By Jim Schutze
By Rachel Watts
By Lauren Drewes Daniels
By Anna Merlan
By Lee Escobedo
By Eric Nicholson
Hays had shed his coveralls, but was shoeless. Frenzied, he ran to the door and told Walton he was going out to destroy the tracker, and would return for him in two minutes.
But that was the last Walton saw of Hays until the trial. "I got to pacing a while. Mark didn't come back," Walton testified. "I peeked out the door, and more and more police were out there. I ducked down and did like a little frog walk along the balcony. I got down to the ground and I saw a man cleaning the pool. I was going to take off my clothes and jump in. And then I decided it wasn't a good idea."
Minutes later, Dallas police caught up with Walton. He had scaled a fence and was soaked to his chest from a murky canal he had waded through while trying to escape. After telling a long series of lies to interrogating officers, Walton finally implicated Hays--he knew him by one of his 16 aliases, Malcolm Fox--in the Eckerd hold-up. Walton and Hays were both indicted on four counts: conspiracy to commit robbery; aiding and abetting a robbery; using a firearm in the commission of a crime; and traveling interstate with the intention of committing a violent crime.
As Walton wound down his testimony, assistant prosecutor Finn sauntered to the evidence table and picked up a book police found at the Holiday Inn scene. Betrayal, by Khalid Abdullah Tariq Al-Mansour, lays out a thesis showing how African-Americans have been repeatedly betrayed by whites. Trial witnesses said that Hays, a self-proclaimed black Muslim who sometimes used the alias Walli Shabbaz, read the book often. At Hays' trial, though, the book became a favorite prop for the prosecution. Its juicy title rolled off the tongue. The drama packed into that one little word--betrayal--was just too good to pass up.
"Are you familiar with this book?" Finn asked Walton.
"It's a book that I saw Mark reading sometimes," Walton answered.
"Is it fair to say you feel a little betrayed by Mr. Hays, leaving you in that hotel room?" Finn asked.
"Did you think he was going to come back?"
"For a little while I did," Walton said, "but then after a while, I knew I was a goner."
Finn knew that Mills, Hays' attorney, would do his best to discredit Walton's testimony, so he methodically opened every possible door to the witness' shady character before Mills could beat him to it.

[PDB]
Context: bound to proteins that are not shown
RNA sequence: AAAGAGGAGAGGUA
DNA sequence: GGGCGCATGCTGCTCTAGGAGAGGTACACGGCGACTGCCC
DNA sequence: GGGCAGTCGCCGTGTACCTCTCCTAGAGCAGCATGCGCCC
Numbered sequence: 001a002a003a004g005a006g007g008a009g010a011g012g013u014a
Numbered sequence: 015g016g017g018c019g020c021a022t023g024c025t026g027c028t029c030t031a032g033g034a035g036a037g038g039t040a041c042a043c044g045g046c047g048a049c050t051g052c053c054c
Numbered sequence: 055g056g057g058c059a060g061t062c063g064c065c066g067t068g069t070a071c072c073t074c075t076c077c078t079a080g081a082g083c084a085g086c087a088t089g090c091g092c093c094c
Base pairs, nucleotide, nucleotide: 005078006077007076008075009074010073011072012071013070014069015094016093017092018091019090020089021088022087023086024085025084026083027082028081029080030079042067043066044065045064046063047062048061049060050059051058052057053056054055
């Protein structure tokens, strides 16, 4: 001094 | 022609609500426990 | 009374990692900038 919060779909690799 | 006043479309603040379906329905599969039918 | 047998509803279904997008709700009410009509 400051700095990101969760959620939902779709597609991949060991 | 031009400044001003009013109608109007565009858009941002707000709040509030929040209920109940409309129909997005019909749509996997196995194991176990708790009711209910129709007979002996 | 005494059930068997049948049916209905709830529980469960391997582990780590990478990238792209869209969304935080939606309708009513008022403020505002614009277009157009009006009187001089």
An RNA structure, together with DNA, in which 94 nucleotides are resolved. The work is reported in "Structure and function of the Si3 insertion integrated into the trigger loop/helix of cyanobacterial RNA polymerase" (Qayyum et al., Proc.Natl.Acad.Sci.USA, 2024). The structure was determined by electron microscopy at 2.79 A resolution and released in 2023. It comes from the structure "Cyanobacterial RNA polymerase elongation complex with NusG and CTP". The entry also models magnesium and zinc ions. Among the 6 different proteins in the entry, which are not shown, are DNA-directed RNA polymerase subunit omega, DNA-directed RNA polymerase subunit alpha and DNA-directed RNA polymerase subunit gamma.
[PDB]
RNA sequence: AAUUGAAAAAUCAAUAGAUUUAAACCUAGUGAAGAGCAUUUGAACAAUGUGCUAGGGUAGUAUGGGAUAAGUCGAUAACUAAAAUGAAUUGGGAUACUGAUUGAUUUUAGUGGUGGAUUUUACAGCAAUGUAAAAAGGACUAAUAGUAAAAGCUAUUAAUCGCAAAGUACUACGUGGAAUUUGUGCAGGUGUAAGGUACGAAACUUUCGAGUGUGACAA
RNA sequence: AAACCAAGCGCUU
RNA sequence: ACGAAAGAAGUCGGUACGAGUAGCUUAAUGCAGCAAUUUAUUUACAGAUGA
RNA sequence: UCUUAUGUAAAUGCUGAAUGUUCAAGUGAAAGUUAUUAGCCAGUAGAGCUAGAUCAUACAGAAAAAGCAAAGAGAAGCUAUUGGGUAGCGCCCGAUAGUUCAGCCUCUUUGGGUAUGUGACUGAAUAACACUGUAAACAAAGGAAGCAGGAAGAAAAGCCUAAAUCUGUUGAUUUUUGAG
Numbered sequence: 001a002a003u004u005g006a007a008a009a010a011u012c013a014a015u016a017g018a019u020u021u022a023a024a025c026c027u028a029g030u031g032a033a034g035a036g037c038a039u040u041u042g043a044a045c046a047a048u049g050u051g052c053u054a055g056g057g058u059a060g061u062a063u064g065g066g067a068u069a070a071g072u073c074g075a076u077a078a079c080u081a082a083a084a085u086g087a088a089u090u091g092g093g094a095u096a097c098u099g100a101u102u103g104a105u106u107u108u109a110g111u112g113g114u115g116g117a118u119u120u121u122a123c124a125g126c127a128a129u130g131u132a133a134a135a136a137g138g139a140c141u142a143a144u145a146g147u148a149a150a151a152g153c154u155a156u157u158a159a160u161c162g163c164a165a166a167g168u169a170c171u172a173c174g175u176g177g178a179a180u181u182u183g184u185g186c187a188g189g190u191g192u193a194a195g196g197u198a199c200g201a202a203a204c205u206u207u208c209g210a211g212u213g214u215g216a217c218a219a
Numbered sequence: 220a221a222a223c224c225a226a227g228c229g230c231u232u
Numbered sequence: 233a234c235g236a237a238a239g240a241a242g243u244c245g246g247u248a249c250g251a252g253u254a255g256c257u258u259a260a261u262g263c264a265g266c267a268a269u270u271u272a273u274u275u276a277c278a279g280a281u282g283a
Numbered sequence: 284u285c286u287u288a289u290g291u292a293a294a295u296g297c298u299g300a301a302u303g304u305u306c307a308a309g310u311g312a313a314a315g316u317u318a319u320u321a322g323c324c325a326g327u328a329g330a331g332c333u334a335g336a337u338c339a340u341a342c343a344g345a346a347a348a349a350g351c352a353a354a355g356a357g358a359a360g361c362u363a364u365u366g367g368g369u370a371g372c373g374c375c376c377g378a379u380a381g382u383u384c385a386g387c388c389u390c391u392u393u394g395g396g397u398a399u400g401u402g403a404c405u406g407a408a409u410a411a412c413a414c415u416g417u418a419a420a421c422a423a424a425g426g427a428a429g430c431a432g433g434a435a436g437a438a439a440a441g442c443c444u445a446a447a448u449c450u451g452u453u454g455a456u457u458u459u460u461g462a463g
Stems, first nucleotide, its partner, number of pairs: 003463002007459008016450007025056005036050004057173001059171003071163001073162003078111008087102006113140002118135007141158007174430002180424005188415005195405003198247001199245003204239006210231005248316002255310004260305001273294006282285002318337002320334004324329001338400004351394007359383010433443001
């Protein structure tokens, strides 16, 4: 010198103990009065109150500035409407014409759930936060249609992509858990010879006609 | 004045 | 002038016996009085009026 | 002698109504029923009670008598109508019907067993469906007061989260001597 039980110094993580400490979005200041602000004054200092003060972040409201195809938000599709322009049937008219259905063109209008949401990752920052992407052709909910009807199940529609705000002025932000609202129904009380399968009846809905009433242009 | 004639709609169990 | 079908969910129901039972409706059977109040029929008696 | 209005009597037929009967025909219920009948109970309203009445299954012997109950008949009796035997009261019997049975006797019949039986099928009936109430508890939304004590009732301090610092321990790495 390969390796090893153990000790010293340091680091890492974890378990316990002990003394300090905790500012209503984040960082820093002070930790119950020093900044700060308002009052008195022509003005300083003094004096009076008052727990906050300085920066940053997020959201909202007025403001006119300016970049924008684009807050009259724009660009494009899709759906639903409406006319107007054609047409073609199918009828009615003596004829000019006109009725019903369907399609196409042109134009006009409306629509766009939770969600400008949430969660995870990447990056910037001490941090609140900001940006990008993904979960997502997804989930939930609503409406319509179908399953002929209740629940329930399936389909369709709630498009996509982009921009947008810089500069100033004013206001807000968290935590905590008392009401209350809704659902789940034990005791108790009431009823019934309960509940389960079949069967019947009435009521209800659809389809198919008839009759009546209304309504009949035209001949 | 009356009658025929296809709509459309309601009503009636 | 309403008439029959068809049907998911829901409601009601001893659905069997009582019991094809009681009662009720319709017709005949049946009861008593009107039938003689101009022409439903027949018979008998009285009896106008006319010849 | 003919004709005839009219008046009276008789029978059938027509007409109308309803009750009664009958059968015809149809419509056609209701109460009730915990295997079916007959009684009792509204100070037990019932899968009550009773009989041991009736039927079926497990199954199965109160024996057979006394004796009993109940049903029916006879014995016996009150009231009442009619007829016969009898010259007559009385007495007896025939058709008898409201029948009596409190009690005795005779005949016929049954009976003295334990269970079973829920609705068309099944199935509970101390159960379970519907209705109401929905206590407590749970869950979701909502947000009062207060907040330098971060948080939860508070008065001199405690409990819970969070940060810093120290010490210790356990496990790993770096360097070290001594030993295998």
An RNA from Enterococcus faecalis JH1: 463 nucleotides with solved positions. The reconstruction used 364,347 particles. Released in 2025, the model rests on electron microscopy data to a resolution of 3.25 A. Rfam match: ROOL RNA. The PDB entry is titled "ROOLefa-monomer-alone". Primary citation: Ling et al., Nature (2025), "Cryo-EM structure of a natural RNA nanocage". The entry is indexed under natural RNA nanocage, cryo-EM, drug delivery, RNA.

"You're no stranger to the criminal-justice system, are you Mr. Walton?" Finn asked, allowing Walton to describe his convictions and jail sentences for bank robbery at age 18, auto theft at 20, and the Eckerd job at 24. Walton also described the gang-inspired tattoo he got when he was 16. It covers his entire back: "INGLEWOOD'S FINEST."
Walton said he had no intention, at first, of ratting on Hays. "I kept thinking about the street code, you know--'Don't talk, don't talk,'" he said. "But then," Walton said softly, "I got to thinking how he left me at the motel. He don't really care about me."
It was some kind of sell job Hays pulled on Walton, who, with his thick speech and pathetically lackadaisical responses, seemed to be either IQ-challenged, fried by drug use, or both. He had only known Hays for a few weeks when he agreed to do the Eckerd job with him.
"He said we would take the money and go to the Freedom Festival in Atlanta," Walton testified, dreamily. "That's when the black colleges all get together every year and just have a big party. There's a whole lot of pretty girls walking around. The dream that Mark sold me was pretty good."
Tom Mills got more than he'd bargained for when the federal magistrate's office appointed him to represent Hays. Mills, 49, has spent the better part of his 23-year legal career defending tonier clients--white-collar guys with money and status who got nailed on bankruptcy fraud, money laundering, racketeering, and the like.
In February, he became the second lawyer assigned to Hays. That's also when Mills learned he'd be squaring off in court against Coggins--and got a hint of the mass of evidence the government would be using against his client.
The day of the Eckerd robbery, after Hays had fled and Walton had been arrested, FBI Special Agent Kevin McCrary and several Dallas police detectives entered Room 303 of the Holiday Inn on Market Center Boulevard. It was like stumbling upon the mother lode. In their mad dash to escape, Hays and Walton had left behind literally bagfuls of evidence: a green duffel stuffed with cash and torn checks made out to Eckerd; the dark coveralls and ski mask; two cellular phones (one of which offered up the most recent call in its memory--to the Oak Cliff home of Hays' girlfriend); a police scanner and a scanner manual with the Dallas Police Department channels highlighted; the book Betrayal; and an album of Hays family pictures and snapshots--including one of Hays sitting on what appeared to be a hotel bed. He is grinning like a lottery winner, puffing on a fat cigar, wearing a baseball hat, and holding a wad of cash. A pile of bills is on the bed beside him, and sticking out from beneath his hat are several hundred-dollar bills.